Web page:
Rikke_Denmark Posted 28 May 2007 , 7:21am
post #106 of 222

That is so great. And sounds pretty easy to. Kind of the same princip as when I made chocolatdrop with pearemousse as a dessert.

vande3boys Posted 28 May 2007 , 5:18pm
post #107 of 222

Thanks Melysa for the tip

bobwonderbuns Posted 30 May 2007 , 2:28am
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What is the deal here??? I'm still watching this topic yet I get no emails on this thread. It's happened on other threads too. Is anyone else having this problem?

Rikke_Denmark Posted 30 May 2007 , 1:56pm
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sorry im getting my mails... I hope icon_wink.gif

melysa Posted 30 May 2007 , 7:25pm
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vande3boys, youre welcome.

bobwonderbuns...(haha, love the name, everytime i see it, i gotta giggle) i have been getting reply notices off and on. sometimes i notice that i dont lately simply by checking on "my forum posts" replys myself- the link on the homepage. must be some maintenance going on.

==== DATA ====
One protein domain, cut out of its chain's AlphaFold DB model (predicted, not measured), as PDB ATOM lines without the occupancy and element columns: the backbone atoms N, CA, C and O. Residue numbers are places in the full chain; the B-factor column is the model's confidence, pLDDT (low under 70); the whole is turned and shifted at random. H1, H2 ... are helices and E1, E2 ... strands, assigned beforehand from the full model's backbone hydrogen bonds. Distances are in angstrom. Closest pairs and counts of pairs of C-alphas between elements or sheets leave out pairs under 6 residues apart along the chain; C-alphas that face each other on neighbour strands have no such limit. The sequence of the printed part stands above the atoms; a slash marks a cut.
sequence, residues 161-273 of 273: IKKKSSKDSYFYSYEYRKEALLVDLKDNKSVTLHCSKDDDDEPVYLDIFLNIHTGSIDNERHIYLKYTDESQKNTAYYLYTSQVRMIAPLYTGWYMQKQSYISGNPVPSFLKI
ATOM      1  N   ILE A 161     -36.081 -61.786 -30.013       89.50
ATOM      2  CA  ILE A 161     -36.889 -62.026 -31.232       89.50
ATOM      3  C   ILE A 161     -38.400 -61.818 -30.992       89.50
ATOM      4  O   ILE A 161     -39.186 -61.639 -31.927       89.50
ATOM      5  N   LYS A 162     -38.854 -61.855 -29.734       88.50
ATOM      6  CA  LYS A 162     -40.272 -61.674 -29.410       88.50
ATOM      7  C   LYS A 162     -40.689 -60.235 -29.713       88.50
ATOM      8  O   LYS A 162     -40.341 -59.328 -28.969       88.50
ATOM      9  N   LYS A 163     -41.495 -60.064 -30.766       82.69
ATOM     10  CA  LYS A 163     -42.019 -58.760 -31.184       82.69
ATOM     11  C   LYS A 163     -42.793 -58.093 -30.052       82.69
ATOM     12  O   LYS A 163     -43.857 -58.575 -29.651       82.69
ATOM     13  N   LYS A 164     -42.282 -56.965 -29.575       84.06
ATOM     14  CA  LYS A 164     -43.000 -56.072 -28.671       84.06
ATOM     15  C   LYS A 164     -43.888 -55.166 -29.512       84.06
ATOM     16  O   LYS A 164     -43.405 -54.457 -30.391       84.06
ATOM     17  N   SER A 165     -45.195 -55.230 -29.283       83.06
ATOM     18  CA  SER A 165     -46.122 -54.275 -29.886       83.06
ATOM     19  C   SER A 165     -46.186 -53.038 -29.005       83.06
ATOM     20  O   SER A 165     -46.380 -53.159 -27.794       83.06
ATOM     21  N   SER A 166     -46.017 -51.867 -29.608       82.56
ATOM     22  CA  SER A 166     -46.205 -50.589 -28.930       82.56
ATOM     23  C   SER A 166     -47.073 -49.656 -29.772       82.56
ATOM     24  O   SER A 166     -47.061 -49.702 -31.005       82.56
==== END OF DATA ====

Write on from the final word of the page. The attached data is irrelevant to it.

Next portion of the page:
Raisen Posted 3 Jun 2007 , 5:56pm
post #111 of 222

I've been following this thread...couldn't wait for this weekend to try the 'wrap' So this is my first attempt...it looks boring but I wanted to just concentrate on the wrap not decorating. It was actually kind of fun to do. The plastice peeled off soooo nicely -I think I held my breath throught the whole process. icon_biggrin.gif
Fudge cake with buttercream and cookie crumble filling. White chocolate wrap. THANKS so much to the original poster for the idea!

ShirleyW Posted 3 Jun 2007 , 6:19pm
post #112 of 222

Not boring at all and you did an excellent job. This is how a wrap should look, a perfectly level and even band at the top with no shattering, and a perfectly smooth wrap with no buckling or waving.

Raisen Posted 3 Jun 2007 , 8:21pm
post #113 of 222